Of course, like every company, there are teething issues; one of which is understandably farmers being afraid to try the technology.

But Rob says: “The way the agricultural sector is going, the smaller farms that don’t incorporate technology are not likely to succeed in their business. “

A comment that is echoed by HSBC’s Climate Change Strategist, Ashim Paun, who believes farming with technology is the only way to protect agricultural businesses.

According to Rob: “Cornwall is a surprisingly good example of modern faming in the UK. The county has a small amount of large farms and agricultural businesses that are using technology to grow their business”

Another tricky issue for the company is data-sharing, which the software ultimately relies on. While government sources are very accessible – if not always up-to-date – there are some companies that don’t always want to share their data. This makes it difficult to give a wholesome picture at the moment, but Glas Data hopes to use its stakeholders like major supermarkets as leverage. They might be able to put pressure on companies that don’t want to share their data, which would make information more freely accessible and help the efficiency of the country’s farming.

And how is doing this with Launchpad different to starting this business on your own?

‘There’s a lot more support than if we had started our business alone,” says Rob, “And the support we’ve received has been very valuable. It allows us breathing space to work out the business,” says Rob.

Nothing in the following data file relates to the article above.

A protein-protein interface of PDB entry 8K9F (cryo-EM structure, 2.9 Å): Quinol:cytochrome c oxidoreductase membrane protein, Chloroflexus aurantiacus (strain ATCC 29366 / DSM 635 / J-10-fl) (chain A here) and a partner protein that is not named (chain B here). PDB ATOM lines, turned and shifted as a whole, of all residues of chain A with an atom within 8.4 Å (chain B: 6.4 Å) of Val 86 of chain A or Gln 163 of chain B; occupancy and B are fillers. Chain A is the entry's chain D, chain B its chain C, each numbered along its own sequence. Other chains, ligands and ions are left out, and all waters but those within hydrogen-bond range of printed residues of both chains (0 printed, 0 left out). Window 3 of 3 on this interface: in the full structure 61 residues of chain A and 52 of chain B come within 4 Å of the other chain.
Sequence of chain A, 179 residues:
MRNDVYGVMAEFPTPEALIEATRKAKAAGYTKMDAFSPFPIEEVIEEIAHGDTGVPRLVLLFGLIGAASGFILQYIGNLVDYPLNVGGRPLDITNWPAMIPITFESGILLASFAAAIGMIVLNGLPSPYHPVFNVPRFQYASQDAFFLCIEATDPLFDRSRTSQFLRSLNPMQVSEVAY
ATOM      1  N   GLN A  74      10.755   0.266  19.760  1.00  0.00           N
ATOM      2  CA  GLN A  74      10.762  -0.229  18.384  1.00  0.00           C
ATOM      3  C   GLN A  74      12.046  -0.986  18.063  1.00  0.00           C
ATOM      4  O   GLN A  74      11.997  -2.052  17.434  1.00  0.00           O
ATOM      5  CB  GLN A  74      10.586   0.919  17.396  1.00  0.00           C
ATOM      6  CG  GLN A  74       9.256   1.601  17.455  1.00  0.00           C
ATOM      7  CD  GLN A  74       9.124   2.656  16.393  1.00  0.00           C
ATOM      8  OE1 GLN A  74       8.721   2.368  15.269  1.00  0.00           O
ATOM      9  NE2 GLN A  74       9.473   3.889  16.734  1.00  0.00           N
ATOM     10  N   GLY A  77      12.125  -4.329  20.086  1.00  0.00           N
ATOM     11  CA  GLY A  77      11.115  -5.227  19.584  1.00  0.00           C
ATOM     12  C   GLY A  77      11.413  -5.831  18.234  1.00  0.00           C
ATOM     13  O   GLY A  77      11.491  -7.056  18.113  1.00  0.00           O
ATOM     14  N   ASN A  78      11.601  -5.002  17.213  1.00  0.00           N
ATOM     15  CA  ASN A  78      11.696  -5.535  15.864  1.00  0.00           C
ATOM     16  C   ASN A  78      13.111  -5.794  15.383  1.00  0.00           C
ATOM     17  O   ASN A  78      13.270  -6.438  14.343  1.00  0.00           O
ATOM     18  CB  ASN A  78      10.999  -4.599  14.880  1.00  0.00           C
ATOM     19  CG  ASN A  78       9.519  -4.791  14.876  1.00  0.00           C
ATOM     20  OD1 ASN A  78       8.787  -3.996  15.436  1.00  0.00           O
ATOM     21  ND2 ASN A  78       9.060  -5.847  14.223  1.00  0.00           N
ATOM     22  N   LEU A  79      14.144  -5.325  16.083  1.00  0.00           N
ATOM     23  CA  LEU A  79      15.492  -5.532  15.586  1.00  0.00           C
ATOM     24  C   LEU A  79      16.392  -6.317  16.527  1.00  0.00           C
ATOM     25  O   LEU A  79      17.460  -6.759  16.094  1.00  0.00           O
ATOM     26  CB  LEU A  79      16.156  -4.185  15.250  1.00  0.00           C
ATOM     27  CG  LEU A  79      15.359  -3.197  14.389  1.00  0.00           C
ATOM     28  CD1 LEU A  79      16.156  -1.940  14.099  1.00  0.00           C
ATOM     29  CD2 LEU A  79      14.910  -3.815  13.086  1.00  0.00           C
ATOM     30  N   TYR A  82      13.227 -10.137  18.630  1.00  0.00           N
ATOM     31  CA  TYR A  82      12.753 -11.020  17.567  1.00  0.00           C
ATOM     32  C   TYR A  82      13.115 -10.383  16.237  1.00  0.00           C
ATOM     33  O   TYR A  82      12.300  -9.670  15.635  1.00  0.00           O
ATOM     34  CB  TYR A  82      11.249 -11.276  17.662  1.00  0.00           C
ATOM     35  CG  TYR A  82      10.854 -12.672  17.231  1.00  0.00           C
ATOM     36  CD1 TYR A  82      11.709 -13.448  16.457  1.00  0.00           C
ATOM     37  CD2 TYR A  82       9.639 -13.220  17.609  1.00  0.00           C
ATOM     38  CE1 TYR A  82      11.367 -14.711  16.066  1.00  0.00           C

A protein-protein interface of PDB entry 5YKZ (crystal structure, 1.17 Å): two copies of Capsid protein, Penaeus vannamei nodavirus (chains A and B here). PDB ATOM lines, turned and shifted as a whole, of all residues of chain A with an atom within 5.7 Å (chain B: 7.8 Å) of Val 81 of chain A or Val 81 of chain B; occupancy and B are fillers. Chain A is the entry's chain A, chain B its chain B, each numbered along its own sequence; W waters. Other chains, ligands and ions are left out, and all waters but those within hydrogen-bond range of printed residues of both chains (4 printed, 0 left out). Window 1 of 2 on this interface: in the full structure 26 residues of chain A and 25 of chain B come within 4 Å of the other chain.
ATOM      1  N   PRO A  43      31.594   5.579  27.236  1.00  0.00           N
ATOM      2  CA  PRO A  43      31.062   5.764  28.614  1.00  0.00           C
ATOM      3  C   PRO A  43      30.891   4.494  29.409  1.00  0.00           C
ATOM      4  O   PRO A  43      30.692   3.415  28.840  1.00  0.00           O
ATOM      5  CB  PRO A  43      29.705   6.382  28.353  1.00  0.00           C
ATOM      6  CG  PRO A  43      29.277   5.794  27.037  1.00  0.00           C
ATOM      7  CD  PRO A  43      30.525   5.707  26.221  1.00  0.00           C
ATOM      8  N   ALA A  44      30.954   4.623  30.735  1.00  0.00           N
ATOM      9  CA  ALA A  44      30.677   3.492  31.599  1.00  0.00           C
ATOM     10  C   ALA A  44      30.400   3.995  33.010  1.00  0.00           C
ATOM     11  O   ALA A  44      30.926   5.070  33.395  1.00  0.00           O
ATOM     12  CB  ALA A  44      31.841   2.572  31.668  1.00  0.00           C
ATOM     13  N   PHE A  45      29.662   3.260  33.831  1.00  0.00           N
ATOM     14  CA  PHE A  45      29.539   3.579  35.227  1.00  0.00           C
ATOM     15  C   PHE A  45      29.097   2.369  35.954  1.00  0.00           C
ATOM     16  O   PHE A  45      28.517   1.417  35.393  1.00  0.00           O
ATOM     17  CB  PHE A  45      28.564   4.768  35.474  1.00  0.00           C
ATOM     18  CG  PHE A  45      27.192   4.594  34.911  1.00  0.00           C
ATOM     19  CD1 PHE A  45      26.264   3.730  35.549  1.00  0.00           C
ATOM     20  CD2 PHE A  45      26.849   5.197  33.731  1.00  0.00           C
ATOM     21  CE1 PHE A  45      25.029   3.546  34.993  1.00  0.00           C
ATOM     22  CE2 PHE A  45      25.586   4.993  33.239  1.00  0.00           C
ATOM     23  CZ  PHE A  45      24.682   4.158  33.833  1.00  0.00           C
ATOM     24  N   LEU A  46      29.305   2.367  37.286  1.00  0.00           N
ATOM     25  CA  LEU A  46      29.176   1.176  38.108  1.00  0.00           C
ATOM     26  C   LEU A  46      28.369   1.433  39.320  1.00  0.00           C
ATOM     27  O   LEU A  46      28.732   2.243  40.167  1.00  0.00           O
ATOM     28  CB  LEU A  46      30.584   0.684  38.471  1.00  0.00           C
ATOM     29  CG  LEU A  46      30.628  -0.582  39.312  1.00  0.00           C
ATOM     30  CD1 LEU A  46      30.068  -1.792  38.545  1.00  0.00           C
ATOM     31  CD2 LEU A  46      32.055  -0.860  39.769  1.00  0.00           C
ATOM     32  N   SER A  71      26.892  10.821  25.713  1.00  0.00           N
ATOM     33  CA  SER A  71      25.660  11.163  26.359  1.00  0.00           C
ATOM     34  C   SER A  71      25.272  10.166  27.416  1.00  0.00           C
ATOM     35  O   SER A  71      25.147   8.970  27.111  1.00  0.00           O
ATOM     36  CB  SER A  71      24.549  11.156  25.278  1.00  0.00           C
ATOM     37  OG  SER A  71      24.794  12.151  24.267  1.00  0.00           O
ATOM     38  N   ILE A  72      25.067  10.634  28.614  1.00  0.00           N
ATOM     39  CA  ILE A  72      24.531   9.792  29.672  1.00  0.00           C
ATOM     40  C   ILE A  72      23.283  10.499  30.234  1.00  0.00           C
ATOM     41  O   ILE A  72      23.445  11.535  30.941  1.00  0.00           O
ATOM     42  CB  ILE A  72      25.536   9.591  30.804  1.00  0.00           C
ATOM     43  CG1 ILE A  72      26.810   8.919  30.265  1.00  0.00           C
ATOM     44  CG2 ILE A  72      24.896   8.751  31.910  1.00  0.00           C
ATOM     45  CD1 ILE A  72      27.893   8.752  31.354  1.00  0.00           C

“Launchpad enabled us to go out there and try different things until we settled on agriculture. They also paid for two contract developers”

Now, the system has been through beta testing and is also in use in small measures, as the company has pulled in its first contract.

The way it works with Launchpad is each person gets put into a team of four, who you’ll start your business with. Each team gets given three ideas, which they do research and analyse to decide the one best suited to the team. This idea then gets pursued and finally turned into a business.

Like all businesses, sometimes things don’t go according to plan. Rob says: “We identified that none of the ideas worked for us and decided we wanted to go into agriculture.  I already had some knowledge of the sector and just saw an opportunity. Launchpad helped us validate our idea.”

The group were well prepared.  “We did our research, created a business plan, presented it to Launchpad,” says Rob. “They looked at it, and saw that it was financially viable and helped us turn it into a reality.”

He says that being part of a very promising start-up is ‘really exciting’, but there is quite a bit of work that goes into it. 

“You have to put a lot of time and effort in. and of course, the monetary benefits come a long way into the future, but if you’re willing to work hard, then I think it’s worth it.”

It also seems like working with Launchpad and by proxy, significant stakeholders and investors gives Glas Data both the assurance and confidence to break effortlessly into the agricultural sector.

With this patronage, it’s no wonder Rob believes: “Success to us looks very like a multi- million pound turnover with an international presence.”


[1] The Paris Agreement is made up of Intended Nationally Determined Contributions, which are the climate change action plans that most countries have created to show their priorities and procedures.